Jessie Zhang is a General Manager at a Multinational Automotive Manufacturer. What would you say is the most challenging part of implementing a D&I program and eliminating bias? First of all, I think the most important part is on a cognitive level, because Diversity & Inclusion is not just an idea, it's an action. Going from idea to action is the most challenging part. As for eliminating bias, we have to realize, what is a bias? Most of us spend little time rethinking whether our actions have preconceived biases. Only when you are aware of bias can it be transferred into actions. What would you say was the biggest obstacle you have had to overcome working in your industry? I think my industry is kind of special because I'm in the automotive industry, which is a traditional manufacturing industry. It has historically been a male-dominated industry. You can see that the customer group of working with big trucks, engineers, and manufacturers, most of them are generally male groups. As a woman with no relevant technical background, how to get recognition in this industry, especially at the technical level, I think was the biggest obstacle for me. "Most of us spend little time rethinking whether our actions have preconceived biases. Only when you are aware of bias can it be transferred into actions." In your career when have you experienced feelings of empowerment or disempowerment working in your industry? I think my power is not given by others, it is earned by myself. It is about how yourself get respect and support from others. Empowerment and disempowerment are not a matter of one-way facts. Nowadays, in this relatively mature and progressive society, you can't be successful by just being given position and a title. Ultimate success depends on teamwork and support, both internal and external. Have things improved in your market on the stance of diversity? There have been improvements, but perhaps not as much as some industries. Although I am now in the automotive industry, my background is very diverse. I used to be in the fast-moving goods industry at the earliest time, and then I came into security and healthcare. You can see that there are many female management leaders in these industries. In the healthcare industry for example, I can see many successful female leaders, both in sales and in scientific research. The automotive industry is a very typical engineering industry and most of the engineering industries are male. For example, most of the engineering university students are male. The working environment in the engineering industry is relatively tough, especially in second and third-tier cities. Naturally, these factors pose certain challenges for women, and will also lead to a shortage of women. But society has undergone great changes, women are gradually emerging in the engineering industry, and there are other women in other industries who are doing better and better. Nowadays, in my industries, I can also see many successful female leaders taking on more senior roles. "Society has undergone great changes - women are gradually emerging in the engineering industry...I can see many successful female leaders taking on more senior roles." What impact would hiring a more balanced team have for you and in your market? Today, you can see that more and more female groups in engineering, at all functions including driving. In terms of customer needs, you have to consider the different perspectives of women. In terms of teams, women actually have some innate advantages, such as women's mutiple- asking abilities tend to be stronger than men's. The reason is that women need to balance both work and family, and society expectations of women are also the same, which is you need to be a mother and wife at home, and need to do well in the workplace. Regarding to risks, women are very surprising in risk control. Women tend to be more courageous than men in the senior position. What are some simple steps employers and employees can take to help reduce unconscious bias? From the employers, first of all, in terms of recruitment, we require at least one female candidate for every role and we also have some targeted selection of female candidates in terms of talent screening, which ensures the diversity of candidates. On the other hand, we must emphasize that all employees should reduce unconscious bias, including leadership. And at the promotion level, we need to focus on the proportion of women in this team, because some teams are all male. We can see that most of women who take senior positions are in functional departments such as HR and finance. Compared with production, Operation, Business Development, Management and other departments, we see relatively few women and that needs to be changed. Why can't our operations director be a woman? Why can't there be women in the Business Development department? Is that because we didn't move women in our early talent echelon and give them a chance to develop and grow? By doing so will drive the cultural orientation of the entire company, ultimately seeking to reduce unconscious bias. How can men contribute more to women’s empowerment in your industry? I'd say I like the word you mentioned" empowerment". Looking back at history, why are we advocating these wonderful women today? In the early stage of the economic society, the definition of women in this society was very clear, and the roles that women were given were more of a nurturing function, just like what we Chinese often say "internal role", then men belong to the "external role". But nowadays, because of economic development, women have received more education, including the development of the entire social support system. Women can devote more energy to work, not just take on a nurturing role. Women can participate more in the construction of the economy and the development of the country. Women's empowerment is not something that can be done alone, but can be achieved in collaboration with men. "Women's empowerment is not something that can be done alone, but can be achieved in collaboration with men."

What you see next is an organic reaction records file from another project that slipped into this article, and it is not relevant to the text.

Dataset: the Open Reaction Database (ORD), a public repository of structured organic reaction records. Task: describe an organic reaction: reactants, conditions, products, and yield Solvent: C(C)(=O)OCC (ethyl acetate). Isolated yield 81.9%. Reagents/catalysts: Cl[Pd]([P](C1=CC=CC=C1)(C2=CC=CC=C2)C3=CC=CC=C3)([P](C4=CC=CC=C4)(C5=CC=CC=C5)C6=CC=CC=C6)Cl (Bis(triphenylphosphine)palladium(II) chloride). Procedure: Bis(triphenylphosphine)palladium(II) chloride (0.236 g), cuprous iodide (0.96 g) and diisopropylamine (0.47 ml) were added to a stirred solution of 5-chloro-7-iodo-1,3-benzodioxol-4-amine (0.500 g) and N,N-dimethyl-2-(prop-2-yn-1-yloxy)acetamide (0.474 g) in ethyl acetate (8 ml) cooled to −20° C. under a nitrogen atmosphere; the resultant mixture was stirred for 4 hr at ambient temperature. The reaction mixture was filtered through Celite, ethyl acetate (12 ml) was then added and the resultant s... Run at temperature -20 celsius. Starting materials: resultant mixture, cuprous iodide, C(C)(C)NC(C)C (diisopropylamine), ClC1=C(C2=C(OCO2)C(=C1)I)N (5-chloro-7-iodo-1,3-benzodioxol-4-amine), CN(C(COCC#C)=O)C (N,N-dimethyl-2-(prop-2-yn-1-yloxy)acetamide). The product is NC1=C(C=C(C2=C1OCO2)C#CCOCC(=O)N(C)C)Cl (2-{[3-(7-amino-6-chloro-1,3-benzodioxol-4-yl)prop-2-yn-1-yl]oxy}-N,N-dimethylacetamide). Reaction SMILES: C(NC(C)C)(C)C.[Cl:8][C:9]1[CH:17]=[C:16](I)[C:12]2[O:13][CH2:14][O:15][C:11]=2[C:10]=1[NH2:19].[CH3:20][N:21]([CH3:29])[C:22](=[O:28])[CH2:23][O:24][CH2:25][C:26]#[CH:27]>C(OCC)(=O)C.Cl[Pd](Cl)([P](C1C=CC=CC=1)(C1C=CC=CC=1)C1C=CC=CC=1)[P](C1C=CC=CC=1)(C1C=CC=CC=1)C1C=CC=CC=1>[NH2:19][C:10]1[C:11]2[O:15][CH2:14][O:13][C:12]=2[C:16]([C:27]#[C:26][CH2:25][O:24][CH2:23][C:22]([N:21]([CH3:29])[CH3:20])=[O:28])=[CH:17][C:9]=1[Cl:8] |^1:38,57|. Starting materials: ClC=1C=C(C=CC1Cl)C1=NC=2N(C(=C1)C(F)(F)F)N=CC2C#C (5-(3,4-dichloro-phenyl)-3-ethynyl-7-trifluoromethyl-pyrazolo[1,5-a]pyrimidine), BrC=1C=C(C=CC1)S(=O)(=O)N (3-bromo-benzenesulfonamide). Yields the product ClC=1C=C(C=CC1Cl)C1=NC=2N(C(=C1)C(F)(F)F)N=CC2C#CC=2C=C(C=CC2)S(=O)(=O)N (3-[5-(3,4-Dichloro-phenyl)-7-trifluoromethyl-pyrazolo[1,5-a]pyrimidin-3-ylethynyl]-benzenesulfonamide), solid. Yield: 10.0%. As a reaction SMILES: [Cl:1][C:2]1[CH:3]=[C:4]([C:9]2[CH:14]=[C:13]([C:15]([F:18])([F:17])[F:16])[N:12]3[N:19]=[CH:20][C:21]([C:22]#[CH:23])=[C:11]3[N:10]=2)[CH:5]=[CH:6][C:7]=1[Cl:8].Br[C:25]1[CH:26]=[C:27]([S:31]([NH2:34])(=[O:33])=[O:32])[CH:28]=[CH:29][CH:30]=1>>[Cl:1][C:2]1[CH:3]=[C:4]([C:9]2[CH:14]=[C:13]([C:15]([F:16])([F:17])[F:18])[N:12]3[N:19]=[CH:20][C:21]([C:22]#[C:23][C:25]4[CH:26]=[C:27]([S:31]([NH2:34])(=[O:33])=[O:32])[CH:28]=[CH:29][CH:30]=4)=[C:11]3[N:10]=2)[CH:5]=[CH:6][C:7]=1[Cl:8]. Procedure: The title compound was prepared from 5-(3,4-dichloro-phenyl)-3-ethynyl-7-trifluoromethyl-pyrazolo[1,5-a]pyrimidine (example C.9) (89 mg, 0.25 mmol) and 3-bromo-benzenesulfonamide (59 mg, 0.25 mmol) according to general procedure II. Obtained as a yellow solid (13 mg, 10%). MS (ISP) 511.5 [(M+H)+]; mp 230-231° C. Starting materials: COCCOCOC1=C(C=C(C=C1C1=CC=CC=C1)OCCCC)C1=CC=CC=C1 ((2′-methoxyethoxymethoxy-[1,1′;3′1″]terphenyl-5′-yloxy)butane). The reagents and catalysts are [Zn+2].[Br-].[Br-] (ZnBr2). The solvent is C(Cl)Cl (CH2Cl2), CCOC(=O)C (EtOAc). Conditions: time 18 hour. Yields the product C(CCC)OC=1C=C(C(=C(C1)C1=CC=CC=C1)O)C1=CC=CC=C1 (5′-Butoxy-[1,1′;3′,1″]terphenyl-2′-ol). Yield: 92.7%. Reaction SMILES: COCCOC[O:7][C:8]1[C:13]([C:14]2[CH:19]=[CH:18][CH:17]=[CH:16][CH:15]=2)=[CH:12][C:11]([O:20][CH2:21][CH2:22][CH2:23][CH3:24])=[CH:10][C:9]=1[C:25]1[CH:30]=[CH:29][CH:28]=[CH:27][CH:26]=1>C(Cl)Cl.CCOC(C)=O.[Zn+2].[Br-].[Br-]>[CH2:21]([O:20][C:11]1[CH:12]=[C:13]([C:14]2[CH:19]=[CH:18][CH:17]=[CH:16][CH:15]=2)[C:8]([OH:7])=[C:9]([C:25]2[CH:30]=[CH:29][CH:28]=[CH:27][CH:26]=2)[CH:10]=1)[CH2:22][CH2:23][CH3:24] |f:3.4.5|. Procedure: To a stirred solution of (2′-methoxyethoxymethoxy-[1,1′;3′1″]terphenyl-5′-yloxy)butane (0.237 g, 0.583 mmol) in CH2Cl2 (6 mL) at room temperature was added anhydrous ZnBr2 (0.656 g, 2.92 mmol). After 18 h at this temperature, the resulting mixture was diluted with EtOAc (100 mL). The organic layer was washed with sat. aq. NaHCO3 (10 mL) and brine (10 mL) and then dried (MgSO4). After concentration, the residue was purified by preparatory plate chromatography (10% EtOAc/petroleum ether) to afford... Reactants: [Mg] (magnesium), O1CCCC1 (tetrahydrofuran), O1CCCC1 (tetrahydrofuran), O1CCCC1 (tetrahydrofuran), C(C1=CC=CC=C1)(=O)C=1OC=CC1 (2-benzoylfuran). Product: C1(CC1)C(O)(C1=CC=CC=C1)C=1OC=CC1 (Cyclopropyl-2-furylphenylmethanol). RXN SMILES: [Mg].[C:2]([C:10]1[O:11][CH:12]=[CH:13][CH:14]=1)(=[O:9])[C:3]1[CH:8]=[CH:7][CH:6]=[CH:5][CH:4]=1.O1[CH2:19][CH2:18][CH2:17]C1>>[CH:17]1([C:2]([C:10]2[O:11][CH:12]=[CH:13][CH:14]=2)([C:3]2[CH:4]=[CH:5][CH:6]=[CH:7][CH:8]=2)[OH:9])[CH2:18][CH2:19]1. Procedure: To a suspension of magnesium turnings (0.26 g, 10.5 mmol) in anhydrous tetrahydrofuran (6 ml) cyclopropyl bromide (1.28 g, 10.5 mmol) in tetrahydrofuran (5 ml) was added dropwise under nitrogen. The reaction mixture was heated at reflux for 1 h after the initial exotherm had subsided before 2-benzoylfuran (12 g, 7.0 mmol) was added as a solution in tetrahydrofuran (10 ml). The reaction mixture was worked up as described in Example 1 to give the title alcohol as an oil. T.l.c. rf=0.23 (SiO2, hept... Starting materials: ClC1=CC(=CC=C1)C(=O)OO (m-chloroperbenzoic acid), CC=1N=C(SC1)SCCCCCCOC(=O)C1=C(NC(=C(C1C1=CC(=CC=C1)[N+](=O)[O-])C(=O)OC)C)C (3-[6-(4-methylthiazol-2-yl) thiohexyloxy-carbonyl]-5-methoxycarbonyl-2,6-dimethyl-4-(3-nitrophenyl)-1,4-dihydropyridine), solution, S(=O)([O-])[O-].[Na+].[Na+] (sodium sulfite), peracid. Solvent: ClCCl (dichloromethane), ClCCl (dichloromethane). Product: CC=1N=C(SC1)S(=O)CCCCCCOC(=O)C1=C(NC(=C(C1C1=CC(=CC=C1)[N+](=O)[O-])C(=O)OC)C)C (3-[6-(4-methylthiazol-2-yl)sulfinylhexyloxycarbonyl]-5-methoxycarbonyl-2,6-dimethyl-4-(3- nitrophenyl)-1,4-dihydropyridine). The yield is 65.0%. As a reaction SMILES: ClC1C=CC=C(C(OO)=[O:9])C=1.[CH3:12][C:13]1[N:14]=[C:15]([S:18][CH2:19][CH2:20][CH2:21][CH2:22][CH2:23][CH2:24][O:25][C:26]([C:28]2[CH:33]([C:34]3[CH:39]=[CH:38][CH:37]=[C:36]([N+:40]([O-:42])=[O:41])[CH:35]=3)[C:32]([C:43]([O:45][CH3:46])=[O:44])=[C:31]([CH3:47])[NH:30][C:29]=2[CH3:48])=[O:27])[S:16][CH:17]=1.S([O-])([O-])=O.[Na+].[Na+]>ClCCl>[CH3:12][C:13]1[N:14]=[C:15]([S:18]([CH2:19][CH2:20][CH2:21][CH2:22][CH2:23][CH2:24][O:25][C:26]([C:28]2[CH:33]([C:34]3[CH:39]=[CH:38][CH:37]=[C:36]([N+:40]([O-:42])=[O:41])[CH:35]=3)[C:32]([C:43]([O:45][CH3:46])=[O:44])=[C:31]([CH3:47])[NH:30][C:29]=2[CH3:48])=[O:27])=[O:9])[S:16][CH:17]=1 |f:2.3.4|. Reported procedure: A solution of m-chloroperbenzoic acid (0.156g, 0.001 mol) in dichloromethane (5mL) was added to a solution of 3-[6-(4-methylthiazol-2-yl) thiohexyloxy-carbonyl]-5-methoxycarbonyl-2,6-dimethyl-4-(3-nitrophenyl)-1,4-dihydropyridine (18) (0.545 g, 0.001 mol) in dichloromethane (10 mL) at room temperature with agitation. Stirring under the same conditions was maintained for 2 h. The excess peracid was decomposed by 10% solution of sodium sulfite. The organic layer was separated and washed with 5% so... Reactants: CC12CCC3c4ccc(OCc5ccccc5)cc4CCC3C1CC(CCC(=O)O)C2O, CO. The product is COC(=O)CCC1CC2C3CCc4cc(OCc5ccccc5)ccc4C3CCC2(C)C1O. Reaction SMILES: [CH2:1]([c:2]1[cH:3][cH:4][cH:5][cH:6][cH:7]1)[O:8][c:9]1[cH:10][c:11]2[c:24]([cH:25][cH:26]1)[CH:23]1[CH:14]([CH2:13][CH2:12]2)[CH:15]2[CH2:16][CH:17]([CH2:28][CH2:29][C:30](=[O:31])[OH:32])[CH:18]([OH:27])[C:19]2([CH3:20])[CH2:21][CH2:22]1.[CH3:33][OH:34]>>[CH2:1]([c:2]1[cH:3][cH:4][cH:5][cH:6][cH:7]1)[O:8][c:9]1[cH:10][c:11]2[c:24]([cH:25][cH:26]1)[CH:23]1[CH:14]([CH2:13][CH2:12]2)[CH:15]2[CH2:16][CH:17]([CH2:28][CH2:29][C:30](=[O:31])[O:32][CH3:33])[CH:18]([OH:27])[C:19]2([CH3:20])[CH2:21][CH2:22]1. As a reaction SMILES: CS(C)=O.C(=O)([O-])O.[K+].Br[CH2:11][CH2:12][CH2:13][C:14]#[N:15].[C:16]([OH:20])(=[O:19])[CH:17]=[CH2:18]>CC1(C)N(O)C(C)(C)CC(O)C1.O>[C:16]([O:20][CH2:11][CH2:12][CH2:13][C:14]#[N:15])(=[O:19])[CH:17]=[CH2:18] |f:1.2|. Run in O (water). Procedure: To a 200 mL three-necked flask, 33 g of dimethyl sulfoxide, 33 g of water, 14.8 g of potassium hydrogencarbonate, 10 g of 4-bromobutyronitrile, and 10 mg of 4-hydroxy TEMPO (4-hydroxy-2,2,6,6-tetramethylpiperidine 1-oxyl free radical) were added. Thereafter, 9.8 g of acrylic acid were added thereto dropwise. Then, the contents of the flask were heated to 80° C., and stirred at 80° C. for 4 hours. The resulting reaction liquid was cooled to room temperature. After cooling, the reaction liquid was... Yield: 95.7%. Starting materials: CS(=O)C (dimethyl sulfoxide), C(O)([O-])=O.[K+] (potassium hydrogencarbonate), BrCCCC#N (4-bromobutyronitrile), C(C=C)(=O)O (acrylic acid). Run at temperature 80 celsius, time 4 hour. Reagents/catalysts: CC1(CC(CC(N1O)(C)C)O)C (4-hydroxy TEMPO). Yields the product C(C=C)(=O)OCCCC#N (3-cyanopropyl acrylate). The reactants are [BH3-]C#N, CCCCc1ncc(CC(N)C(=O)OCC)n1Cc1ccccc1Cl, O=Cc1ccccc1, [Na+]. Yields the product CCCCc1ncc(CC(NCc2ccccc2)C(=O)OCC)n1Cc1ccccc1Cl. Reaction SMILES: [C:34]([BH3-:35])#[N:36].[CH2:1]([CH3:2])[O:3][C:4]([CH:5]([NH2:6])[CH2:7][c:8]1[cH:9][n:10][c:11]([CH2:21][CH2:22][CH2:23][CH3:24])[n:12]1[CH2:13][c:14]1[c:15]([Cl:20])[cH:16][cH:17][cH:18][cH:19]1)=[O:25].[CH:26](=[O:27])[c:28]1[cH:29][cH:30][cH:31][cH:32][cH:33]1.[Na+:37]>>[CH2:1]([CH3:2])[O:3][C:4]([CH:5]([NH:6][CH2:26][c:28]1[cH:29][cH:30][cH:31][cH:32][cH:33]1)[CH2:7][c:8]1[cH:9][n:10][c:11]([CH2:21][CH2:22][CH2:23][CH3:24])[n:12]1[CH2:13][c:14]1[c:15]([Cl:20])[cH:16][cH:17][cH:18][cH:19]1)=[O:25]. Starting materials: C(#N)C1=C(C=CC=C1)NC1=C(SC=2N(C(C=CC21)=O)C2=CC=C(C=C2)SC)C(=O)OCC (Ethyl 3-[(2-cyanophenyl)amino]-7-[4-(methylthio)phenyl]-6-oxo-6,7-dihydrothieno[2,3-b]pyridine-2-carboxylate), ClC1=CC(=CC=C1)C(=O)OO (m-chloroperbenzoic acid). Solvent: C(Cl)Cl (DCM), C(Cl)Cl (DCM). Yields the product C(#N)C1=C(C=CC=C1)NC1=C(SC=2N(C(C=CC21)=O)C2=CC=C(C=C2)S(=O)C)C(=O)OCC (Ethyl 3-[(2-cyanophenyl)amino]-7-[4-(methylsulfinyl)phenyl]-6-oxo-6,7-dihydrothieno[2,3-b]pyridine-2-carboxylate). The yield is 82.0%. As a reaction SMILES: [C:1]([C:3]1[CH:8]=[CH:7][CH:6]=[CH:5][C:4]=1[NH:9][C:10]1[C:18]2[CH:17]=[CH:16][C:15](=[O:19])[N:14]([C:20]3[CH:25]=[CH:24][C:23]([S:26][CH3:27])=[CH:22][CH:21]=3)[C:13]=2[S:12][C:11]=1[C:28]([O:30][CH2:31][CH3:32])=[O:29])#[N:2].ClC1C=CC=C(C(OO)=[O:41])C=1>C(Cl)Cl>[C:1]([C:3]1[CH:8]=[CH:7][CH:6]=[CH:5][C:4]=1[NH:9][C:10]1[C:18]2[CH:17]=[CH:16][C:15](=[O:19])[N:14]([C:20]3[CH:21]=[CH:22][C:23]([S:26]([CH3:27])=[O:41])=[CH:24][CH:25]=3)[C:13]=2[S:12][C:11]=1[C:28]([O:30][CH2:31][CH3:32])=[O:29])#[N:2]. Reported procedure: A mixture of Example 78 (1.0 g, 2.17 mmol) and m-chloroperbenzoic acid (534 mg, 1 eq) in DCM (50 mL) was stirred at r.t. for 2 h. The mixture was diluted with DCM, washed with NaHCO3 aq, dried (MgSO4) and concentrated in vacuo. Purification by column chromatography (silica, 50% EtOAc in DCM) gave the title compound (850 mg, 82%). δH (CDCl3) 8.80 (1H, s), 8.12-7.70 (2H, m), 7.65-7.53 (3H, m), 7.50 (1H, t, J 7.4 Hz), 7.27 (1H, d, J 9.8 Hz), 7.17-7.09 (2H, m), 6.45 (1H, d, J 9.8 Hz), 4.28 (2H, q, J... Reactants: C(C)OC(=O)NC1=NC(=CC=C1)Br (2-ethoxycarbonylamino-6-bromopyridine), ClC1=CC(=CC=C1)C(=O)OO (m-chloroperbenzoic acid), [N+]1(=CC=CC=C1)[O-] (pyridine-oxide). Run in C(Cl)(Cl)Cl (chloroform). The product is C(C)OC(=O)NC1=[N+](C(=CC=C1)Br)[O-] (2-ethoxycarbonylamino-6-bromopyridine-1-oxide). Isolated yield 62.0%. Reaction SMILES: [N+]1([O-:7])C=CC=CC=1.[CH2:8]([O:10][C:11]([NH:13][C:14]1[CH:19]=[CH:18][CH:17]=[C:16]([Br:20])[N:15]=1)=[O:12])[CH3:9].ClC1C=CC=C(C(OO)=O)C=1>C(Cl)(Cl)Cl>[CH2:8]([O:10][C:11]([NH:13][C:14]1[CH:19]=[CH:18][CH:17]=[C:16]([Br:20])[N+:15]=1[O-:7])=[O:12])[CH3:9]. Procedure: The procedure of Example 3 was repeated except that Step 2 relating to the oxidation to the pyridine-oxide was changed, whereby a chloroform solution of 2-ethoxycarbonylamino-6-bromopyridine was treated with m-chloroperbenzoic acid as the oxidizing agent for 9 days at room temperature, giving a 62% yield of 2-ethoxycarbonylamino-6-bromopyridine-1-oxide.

March 07, 2022